Members of the Tucson Bus Riders Union accused the City Council of betrayal after it voted to move forward with a plan that could transform the Ronstadt Transit Center downtown into a mixed-use transit hub.
Activist Brian Flagg said Councilwoman Karin Uhlich promised his group the issue would be tabled.
But the council didn’t stop the process. It voted 5-2 only to delay the start the city’s acceptance of applications for such a project from November to early next year. Councilmen Paul Cunningham and Steve Kozachik voted no.
Flagg said his group was “totally blindsided” by the vote. He vowed to resist any plan that would cede the transit hub to developers.
Uhlich said the council acted as best it could to strike a balance between moving the process forward and ensuring that everyone’s voice is heard before making a final decision on the long-standing, polarizing issue.
The current flare-up dates to 2012, when city officials were negotiating a deal to hand over the Ronstadt Center and up to two other downtown properties to the owners of a scenic 284-parcel in Painted Hills, on the city’s west side, as a way to block development there. The city would have then sold the Painted Hills parcel to Pima County for $3.6 million.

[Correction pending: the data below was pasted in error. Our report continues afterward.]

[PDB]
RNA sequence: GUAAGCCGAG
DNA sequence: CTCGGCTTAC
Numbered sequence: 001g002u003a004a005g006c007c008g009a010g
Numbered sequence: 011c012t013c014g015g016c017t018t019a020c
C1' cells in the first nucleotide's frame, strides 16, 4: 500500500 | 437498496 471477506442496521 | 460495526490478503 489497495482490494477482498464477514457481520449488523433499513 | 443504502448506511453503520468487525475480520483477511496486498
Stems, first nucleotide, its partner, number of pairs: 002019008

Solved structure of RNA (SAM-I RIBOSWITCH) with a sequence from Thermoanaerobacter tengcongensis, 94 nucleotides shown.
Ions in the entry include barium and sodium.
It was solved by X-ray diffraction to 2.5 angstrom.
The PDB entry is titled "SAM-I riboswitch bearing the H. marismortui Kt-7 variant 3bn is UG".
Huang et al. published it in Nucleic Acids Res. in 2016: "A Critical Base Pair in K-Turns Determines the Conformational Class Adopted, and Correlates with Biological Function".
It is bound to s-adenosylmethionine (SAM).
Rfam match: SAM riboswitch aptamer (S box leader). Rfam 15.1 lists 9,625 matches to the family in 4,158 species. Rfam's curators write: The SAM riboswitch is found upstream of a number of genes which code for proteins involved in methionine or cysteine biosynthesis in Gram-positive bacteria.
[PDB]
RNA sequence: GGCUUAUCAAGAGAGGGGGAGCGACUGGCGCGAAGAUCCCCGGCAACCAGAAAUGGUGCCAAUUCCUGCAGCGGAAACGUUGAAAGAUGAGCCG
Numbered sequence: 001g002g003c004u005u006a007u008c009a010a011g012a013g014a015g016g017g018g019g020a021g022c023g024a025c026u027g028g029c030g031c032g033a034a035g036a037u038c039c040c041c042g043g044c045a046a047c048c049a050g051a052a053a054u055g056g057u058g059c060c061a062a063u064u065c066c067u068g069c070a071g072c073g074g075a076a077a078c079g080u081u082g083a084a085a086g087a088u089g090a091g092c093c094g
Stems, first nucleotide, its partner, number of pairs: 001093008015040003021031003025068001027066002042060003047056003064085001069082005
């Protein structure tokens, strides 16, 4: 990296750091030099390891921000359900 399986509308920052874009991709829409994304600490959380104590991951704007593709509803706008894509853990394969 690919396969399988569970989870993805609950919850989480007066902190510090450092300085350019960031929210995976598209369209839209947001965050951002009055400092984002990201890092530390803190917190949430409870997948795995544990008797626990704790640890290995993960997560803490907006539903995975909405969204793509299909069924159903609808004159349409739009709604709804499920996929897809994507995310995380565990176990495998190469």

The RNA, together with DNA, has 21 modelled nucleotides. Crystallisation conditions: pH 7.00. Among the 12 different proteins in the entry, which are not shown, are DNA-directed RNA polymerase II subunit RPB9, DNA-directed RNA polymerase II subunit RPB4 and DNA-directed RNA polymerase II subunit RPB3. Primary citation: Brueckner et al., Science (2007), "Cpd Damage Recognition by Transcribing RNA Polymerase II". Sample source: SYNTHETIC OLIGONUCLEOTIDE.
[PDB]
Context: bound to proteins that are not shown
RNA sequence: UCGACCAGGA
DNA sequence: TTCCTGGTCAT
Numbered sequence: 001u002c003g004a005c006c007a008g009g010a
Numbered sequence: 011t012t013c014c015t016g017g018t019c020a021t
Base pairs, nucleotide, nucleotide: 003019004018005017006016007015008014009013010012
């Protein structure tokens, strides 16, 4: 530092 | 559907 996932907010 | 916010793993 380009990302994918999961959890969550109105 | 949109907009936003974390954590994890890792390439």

When word leaked about the discussions, bus riders and their advocates voiced their opposition.
In February, the mayor and council directed the city staff to create a “development vision” for the center that would maintain it as a transit hub and allow for some mixed-use as well.
The city then paid Corky Poster, from the firm Poster Frost Mirto, $10,000 to collect input from residents on what they would like to see spring up on the transit center site.
Poster presented his findings to the council Tuesday. Suggestions included urban open space, parking lots and grocery stores.
Regardless of what direction the city chooses, Poster said, it should take its time and vet options closely.
“There’s a lot at stake on this site and we need to get it right,” Poster said.